• 24:32 Kel

    It has been a while... And I mean my methods of estimation or, yeah, like preferably you, you're going to aim high because you would rather deliver early than deliver late because at least people can plan for a long period of time. Like, oh, that's going to take me a month, and then it takes you two weeks and it's like, well that's, you know, that's better. If you said two weeks and it took you a month, well then everybody's schedule is messed up so you usually end up overestimating and then as you get more accurate that risk level goes down like you can. You can pick.. You need less buffer over time as you actually learn your own speeds, you'll learn the products, you learn how fast things go on, but yeah, I definitely agreed that estimation is one of those things that's going to come up very quickly.

  • 25:17 Joshua

    Yeah. We already mentioned communication, obviously with everything. Communication is key, but one thing I would say is setting expectations as a part of communication is extremely critical. Learning how to, again, just make it clear to people what position you're in and how things are going to go. Because the worst thing that you can possibly do, much like the estimates, is tell them one thing or have them here something that you didn't necessarily intend and then deliver for them because that's going to set a negative impression very quickly. So being able to appropriately set expectations, make it clear how long something's going to take, make it clear what's involved with something, make it clear what your context is with something that helps everybody involved. Plan around it, understand what they need to do, what you need to do and where everybody is.

  • 26:05 Kel

    A lot of this stuff is like formalized in agile processes and things, you know, these are your deliverables, these are my acceptance, these are my user stories. Like these are all concepts that can be applied to any kind of basic communication. But the, the biggest part is, you know, making sure everyone understands what's happening when it's going to happen and then everyone agrees that this is an okay thing or you know, can show that understanding. Like keep asking questions, make sure that people understand what you're providing. If you're not sure, that can be a little annoying at first but people will get used to it. You may find that after listening to the podcast you are better at this than they are.

  • 26:41 Joshua

    It could be! Listen, the podcast more often! You mentioned agile and that's actually another really good point. Learn the processes, start figuring out what the processes are from day one because those are going to be really important. Most organizations have some kind of process, but it's going to be different from one to the next. So even if this isn't your first role, if it's the second, third, fourth, even 10th role, learn the process first thing as almost as important as communication and estimation and setting expectations, learning that process, knowing what's going to happen when it's going to happen, why it's gonna happen and how you can proactively plan for those things is gonna save you a lot of grief.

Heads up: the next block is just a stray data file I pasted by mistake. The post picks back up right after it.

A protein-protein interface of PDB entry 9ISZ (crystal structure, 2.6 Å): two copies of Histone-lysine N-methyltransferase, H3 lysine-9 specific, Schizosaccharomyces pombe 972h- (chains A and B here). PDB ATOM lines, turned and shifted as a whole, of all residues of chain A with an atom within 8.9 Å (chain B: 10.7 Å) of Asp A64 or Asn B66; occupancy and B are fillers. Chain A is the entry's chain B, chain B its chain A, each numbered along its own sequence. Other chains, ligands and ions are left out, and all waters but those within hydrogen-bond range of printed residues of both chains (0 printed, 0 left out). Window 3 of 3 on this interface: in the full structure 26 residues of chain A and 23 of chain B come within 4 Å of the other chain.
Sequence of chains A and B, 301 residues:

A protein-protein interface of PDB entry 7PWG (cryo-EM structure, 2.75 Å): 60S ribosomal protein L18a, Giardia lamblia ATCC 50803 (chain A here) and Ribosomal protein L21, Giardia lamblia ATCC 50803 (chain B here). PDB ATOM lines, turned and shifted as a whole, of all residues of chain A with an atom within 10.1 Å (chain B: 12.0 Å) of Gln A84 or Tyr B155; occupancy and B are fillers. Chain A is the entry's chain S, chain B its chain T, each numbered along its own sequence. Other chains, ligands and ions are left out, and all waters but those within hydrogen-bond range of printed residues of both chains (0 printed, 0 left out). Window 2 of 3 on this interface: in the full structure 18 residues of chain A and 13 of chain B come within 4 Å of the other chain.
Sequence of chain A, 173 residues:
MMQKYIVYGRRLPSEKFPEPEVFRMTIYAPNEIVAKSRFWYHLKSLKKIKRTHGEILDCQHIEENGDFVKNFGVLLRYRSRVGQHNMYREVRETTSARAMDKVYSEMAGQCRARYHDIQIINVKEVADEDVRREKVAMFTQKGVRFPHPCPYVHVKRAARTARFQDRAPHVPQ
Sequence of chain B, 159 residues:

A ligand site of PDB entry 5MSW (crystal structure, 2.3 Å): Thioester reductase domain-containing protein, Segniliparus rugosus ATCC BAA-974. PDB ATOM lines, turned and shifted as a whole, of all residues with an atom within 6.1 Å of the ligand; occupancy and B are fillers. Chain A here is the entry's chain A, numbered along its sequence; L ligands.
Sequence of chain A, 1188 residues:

• 27:22 Kel

    Yes, absolutely. And processes are a lot like software. They are a, like scrum is an app and you run your organization on top of it. And so people make their own modifications and changes and you have different priorities and different use cases. And so like a process is different at every company. And honestly I think that's delightful. There's a reason why my little tagline is developers, software processes and people. Um, I think developing processes or processes, whatever are, is just about as entertaining as developing software.

  • 27:56 Joshua

    Yup. Um, this one's a little bit less on target, but I would also say infrastructure learning, the infrastructure that you're working in is important. Infrastructure isn't always focused on in development, but he's actually really important. Understanding the difference between your development environment, your UAT environment, your acceptance or testing environments or demo environments or production environments. You might even have multiple.

  • 28:22 Kel

    Staging!

  • 28:22 Joshua

    Yeah. There may won't be lots and lots of different physical infrastructure environments that you're working with and understanding which ones are, which could be the difference between deploying something to UAT or accidentally promoting something to production. And you can get a lot of trouble understanding those things and having a reasonable comfort level with them will make everything easier. Once again, just giving you that level of confidence. It will also help with your communication because you can tell people exactly it was on the demo system or it was in the UAT system.